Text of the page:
Georgia first Muslim Palestinian rep – Middle East Monitor


A hijab-wearing Palestinian American woman was elected to the Georgia House of Representatives for the first time.

Ruwa Romman has made history earlier this month as the first Muslim and Palestinian-American elected to any office in the State, following ten months of actively campaigning.

Having worked in local politics for quite some time as the Communications Director at the civil rights and advocacy group, Council on American-Islamic Relations (CAIR), and devoting her spare time to local organising with Georgia Muslim Voter Project, Ruwa has been outspoken on the fight for religious equality, civil rights of Muslims and marginalised communities.

According to an analysis published by CAIR along with Jetpac, a non-profit focused on increasing Muslim political representation in the US, Muslim Americans won at least 83 seats across this local, state, and federal mid-term elections, which they have been tracking for the last six years.

This exceeds the prior record of 71, which CAIR and Jetpac counted in 2020.

“It’s been surreal but overwhelming,” says the Democrat, regarding her journey to serve in Georgia’s legislature. “I have faced extreme Islamophobia working for CAIR Georgia, such as receiving death threats, but that built much higher tolerance personally and professionally.”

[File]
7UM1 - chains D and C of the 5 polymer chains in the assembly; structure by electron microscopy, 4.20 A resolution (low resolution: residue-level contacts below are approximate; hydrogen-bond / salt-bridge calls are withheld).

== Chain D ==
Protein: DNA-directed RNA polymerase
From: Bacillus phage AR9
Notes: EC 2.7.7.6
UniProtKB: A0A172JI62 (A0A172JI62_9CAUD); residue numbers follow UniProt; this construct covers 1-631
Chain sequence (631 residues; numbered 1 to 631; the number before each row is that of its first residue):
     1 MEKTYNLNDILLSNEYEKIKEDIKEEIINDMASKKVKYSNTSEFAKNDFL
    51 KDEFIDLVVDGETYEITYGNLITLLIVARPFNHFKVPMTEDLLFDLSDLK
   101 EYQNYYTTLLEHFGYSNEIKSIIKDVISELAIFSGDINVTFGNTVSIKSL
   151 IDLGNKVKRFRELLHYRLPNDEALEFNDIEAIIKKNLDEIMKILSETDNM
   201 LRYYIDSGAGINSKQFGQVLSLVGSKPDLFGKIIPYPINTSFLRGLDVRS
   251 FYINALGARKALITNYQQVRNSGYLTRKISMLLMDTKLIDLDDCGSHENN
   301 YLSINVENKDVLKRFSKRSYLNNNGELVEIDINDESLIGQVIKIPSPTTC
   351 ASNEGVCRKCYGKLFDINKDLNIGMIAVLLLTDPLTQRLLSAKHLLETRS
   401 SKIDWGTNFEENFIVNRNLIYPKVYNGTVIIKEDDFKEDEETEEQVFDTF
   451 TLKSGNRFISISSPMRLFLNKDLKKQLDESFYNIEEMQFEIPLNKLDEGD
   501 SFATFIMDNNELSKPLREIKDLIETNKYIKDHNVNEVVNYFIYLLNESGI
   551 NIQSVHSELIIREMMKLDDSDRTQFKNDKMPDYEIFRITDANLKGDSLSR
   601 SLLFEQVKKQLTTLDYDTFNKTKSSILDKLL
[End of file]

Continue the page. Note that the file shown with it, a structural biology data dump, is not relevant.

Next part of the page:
“The most interesting part about it all is that it’s all because of my name,” says Ruwa. “When I hand out the literature which has my name printed on it and knock on the doors, I was no longer going as a volunteer but as a candidate to say ‘I am here to listen to your concerns.’ And that’s a huge adjustment and very different for me.”

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According to an analysis conducted by CAIR, almost 150 Muslim Americans had run this year for office, including 51 state legislative candidates across 23 states and at least 83 seats across the recent local, state, and federal mid-term elections have been won.

Ruwa, whose platform included expanding access to health care, covering the mental health needs of those who have aged out of existing services, and fully-funding education in the state, successfully won the election over Republican opponent, John Chan.

She will be representing District 97, north-west of Atlanta.

However, the most amusing part regarding Ruwa’s win is the wonderful accidental start to it all, as the 29-year-old politician had never intended to run for office during this election cycle.

“I always thought my role in this space would be behind the scenes, like focusing on outreach to people and never as the one whose name is on the postcard,” she says.

It was not until a journalist who had been covering the Georgia Muslim Voter Project training session at which Ruwa was in attendance, had written an article mistakenly announcing Ruwa’s plans to run for office.

“Even though it wasn’t in my plans, my community was so excited about the prospect, especially since we lived in a newly drawn district with no incumbent,” explains Ruwa. “So I really couldn’t say no at a time when we desperately need someone who understands our community in every way.”